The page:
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Private Portfolio Management

   


 Exchange Traded Funds are very popular and heavily traded by individual and institutional investors.  We use them to help build well diversified, low cost, liquid portfolios for our clients.  The following are some facts about ETFs:

  • They are unmanaged baskets of stocks.
  • There are hundreds available.
  • They trade on major stock exchanges.
  • They are used by institutional managers and small investors.
  • They can be a substitute for managed mutual funds.
  • They can be a substitute for individual stocks or bonds.
  • Expenses are very low compared to mutual funds or “wrap” accounts.
  • The client knows exactly what is held within the ETF.
  • They are priced and trade throughout the day like a stock.
  • Investors can set stop loss orders to reduce risk.

For more in depth information see the links at the bottom of this page.

1.) The ETF Versus the Individual Security

The advantage of owning an ETF over a stock is simply risk. The risk level of owning a basket of stocks in an industry or segment is lower than owning one or two stocks in that category. An investor will not get the explosive return from an ETF that they would from a great stock pick. They will also not get the meltdown caused by all of the unknowns that cause stocks to disintegrate. It could be said that although Enron and Worldcom may be gone, the energy and technology sectors still thrive.

2.) Comparing an ETF to a Managed Mutual Fund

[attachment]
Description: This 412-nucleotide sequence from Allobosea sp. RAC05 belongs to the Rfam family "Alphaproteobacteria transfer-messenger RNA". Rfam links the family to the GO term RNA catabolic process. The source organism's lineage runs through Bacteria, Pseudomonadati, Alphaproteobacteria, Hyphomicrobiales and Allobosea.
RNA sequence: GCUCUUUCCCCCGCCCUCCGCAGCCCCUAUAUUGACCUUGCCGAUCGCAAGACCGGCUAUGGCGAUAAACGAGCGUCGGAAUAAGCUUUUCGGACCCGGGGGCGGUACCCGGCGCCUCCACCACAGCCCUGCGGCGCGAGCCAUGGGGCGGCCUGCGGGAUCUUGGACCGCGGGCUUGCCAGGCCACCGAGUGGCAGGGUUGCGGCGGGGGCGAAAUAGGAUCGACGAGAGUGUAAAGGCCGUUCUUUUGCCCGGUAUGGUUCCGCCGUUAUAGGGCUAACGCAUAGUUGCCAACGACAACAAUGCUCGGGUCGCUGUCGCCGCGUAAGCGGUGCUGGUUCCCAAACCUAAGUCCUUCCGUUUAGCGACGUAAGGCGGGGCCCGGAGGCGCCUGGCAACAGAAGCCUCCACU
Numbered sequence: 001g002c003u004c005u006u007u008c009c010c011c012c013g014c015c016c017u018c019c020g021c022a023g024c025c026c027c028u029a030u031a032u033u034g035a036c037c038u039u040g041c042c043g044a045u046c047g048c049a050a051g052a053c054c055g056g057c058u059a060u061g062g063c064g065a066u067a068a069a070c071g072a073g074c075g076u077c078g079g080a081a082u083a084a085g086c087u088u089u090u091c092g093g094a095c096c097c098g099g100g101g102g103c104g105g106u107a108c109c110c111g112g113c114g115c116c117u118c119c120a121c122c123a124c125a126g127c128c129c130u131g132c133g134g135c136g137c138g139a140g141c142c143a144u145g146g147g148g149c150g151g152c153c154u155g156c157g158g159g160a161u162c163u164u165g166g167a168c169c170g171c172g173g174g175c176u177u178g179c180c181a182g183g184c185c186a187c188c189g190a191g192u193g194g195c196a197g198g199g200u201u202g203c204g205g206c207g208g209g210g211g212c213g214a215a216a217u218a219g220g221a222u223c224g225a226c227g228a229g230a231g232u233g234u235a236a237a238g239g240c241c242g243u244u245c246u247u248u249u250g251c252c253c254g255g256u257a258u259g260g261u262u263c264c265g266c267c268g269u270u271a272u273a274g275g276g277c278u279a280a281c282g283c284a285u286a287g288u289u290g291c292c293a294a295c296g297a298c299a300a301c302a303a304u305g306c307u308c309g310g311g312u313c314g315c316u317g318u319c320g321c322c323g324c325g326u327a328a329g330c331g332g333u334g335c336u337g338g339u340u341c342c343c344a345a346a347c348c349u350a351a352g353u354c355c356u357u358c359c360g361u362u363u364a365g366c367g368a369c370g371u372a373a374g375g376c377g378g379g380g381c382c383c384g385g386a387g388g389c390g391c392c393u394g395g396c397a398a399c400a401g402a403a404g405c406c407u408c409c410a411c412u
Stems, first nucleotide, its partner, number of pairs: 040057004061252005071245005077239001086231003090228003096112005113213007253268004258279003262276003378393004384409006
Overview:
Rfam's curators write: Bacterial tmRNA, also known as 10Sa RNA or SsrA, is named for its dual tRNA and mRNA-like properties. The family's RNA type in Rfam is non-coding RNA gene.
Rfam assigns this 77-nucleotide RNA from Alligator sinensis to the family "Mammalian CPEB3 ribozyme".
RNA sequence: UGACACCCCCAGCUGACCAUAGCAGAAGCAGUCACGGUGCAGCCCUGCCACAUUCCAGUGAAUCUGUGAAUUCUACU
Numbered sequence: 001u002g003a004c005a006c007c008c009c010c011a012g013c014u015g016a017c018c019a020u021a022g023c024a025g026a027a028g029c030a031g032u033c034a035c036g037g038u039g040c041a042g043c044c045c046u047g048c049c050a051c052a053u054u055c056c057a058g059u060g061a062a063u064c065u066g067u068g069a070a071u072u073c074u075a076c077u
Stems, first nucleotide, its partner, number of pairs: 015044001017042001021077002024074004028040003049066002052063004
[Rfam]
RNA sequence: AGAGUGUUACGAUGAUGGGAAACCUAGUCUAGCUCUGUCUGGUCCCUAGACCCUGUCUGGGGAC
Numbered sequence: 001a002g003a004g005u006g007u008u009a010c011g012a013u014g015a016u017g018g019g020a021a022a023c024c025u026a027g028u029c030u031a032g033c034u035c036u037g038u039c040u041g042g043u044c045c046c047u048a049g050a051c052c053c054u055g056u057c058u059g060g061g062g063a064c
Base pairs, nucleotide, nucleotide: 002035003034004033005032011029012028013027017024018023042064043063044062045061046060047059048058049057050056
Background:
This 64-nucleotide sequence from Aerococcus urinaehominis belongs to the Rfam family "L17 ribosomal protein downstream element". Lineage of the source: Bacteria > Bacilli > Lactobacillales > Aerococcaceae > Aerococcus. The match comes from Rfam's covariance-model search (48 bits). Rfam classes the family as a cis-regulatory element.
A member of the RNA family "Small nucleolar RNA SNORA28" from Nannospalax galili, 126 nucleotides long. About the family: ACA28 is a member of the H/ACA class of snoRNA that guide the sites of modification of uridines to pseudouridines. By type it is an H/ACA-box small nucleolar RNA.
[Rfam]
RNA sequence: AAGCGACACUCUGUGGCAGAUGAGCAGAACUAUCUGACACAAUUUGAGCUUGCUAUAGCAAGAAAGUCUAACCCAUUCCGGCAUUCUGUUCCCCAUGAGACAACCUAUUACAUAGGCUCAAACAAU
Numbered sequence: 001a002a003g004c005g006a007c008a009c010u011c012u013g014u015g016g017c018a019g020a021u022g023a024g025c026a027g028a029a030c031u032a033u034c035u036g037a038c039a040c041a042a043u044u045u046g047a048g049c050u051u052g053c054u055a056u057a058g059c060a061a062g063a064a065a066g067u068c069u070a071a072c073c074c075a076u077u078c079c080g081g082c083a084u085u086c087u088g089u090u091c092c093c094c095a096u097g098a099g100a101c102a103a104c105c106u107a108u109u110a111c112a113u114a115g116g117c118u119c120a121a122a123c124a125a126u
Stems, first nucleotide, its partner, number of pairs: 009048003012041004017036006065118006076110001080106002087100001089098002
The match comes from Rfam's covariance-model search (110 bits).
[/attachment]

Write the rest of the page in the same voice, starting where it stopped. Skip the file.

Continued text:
There is a theory that most portfolio managers do not beat their benchmark index simply because the expenses involved in the active management of the fund have to first be overcome.

Although there is a great deal of truth to this, there are a few things to consider.  Even though most funds do not outperform their benchmark index, there are some that do. Our job as advisors is to find the ones that do. Also, managed mutual funds tend to hold cash. This forces them to under-perform in a very strong upward market and outperform when the markets are declining.  This tends to make a managed fund a more conservative investment than just the index. The important thing is that as expenses are added to a fund, those expenses have to be justified. At the same time, the easy access to the ETFs now put a lot of pressure on mutual funds to perform.

3.) Comparing the ETF to a Closed End Fund

Closed end funds have been around for a century or more. There is one key difference between the  ETF and the Closed End Fund or CEF. The CEF tends to have a very large “spread” between its trading price and its net asset value(NAV).  The ETF uses an institutional arbitrage mechanism to keep the spread between its trading price and its NAV very narrow.

Conclusion:

There are advantages to  both managed and unmanaged funds and we use both as building blocks in our portfolio management process.

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